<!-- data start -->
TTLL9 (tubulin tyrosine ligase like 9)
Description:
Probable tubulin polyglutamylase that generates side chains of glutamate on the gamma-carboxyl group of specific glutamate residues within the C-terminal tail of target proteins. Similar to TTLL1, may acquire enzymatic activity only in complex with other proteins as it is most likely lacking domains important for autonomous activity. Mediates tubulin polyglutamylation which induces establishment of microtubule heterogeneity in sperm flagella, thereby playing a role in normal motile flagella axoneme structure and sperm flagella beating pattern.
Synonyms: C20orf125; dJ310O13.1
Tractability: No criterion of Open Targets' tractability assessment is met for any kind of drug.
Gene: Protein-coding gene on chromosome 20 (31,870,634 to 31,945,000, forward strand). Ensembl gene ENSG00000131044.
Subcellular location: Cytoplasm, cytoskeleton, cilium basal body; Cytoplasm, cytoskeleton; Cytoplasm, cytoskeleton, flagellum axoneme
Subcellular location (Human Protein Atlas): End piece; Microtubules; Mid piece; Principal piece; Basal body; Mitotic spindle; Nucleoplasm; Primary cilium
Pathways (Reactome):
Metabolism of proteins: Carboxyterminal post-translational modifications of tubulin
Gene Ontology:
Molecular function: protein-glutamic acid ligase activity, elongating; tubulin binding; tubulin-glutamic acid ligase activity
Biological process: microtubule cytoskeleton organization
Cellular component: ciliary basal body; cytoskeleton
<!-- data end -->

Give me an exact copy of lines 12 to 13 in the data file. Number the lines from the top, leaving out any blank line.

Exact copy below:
Molecular function: protein-glutamic acid ligase activity, elongating; tubulin binding; tubulin-glutamic acid ligase activity
Biological process: microtubule cytoskeleton organization